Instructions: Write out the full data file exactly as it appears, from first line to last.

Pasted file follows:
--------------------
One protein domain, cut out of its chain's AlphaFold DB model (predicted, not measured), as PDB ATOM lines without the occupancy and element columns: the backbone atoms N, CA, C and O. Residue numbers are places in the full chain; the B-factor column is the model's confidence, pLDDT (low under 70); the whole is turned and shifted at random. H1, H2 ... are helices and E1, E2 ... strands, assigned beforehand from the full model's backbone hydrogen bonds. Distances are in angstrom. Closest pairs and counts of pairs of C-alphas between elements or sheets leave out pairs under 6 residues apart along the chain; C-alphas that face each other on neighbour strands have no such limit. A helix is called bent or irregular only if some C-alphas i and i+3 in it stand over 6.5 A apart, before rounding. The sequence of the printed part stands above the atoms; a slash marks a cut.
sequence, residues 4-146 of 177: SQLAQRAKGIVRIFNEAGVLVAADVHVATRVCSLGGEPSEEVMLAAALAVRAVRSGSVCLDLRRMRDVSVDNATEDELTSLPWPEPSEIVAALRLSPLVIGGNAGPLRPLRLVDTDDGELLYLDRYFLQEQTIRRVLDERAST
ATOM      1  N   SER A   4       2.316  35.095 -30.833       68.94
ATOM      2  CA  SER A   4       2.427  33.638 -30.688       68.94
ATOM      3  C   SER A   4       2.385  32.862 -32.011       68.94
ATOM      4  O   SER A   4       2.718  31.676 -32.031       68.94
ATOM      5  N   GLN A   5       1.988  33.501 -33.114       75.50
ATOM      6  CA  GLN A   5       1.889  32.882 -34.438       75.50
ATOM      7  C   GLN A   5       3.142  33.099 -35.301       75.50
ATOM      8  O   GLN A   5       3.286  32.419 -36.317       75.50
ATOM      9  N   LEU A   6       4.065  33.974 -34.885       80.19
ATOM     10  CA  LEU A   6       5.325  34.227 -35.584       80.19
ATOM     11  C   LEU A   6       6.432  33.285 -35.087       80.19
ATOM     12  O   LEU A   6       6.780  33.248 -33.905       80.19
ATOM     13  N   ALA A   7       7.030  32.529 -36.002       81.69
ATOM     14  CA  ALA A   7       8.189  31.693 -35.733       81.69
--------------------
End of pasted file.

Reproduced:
One protein domain, cut out of its chain's AlphaFold DB model (predicted, not measured), as PDB ATOM lines without the occupancy and element columns: the backbone atoms N, CA, C and O. Residue numbers are places in the full chain; the B-factor column is the model's confidence, pLDDT (low under 70); the whole is turned and shifted at random. H1, H2 ... are helices and E1, E2 ... strands, assigned beforehand from the full model's backbone hydrogen bonds. Distances are in angstrom. Closest pairs and counts of pairs of C-alphas between elements or sheets leave out pairs under 6 residues apart along the chain; C-alphas that face each other on neighbour strands have no such limit. A helix is called bent or irregular only if some C-alphas i and i+3 in it stand over 6.5 A apart, before rounding. The sequence of the printed part stands above the atoms; a slash marks a cut.
sequence, residues 4-146 of 177: SQLAQRAKGIVRIFNEAGVLVAADVHVATRVCSLGGEPSEEVMLAAALAVRAVRSGSVCLDLRRMRDVSVDNATEDELTSLPWPEPSEIVAALRLSPLVIGGNAGPLRPLRLVDTDDGELLYLDRYFLQEQTIRRVLDERAST
ATOM      1  N   SER A   4       2.316  35.095 -30.833       68.94
ATOM      2  CA  SER A   4       2.427  33.638 -30.688       68.94
ATOM      3  C   SER A   4       2.385  32.862 -32.011       68.94
ATOM      4  O   SER A   4       2.718  31.676 -32.031       68.94
ATOM      5  N   GLN A   5       1.988  33.501 -33.114       75.50
ATOM      6  CA  GLN A   5       1.889  32.882 -34.438       75.50
ATOM      7  C   GLN A   5       3.142  33.099 -35.301       75.50
ATOM      8  O   GLN A   5       3.286  32.419 -36.317       75.50
ATOM      9  N   LEU A   6       4.065  33.974 -34.885       80.19
ATOM     10  CA  LEU A   6       5.325  34.227 -35.584       80.19
ATOM     11  C   LEU A   6       6.432  33.285 -35.087       80.19
ATOM     12  O   LEU A   6       6.780  33.248 -33.905       80.19
ATOM     13  N   ALA A   7       7.030  32.529 -36.002       81.69
ATOM     14  CA  ALA A   7       8.189  31.693 -35.733       81.69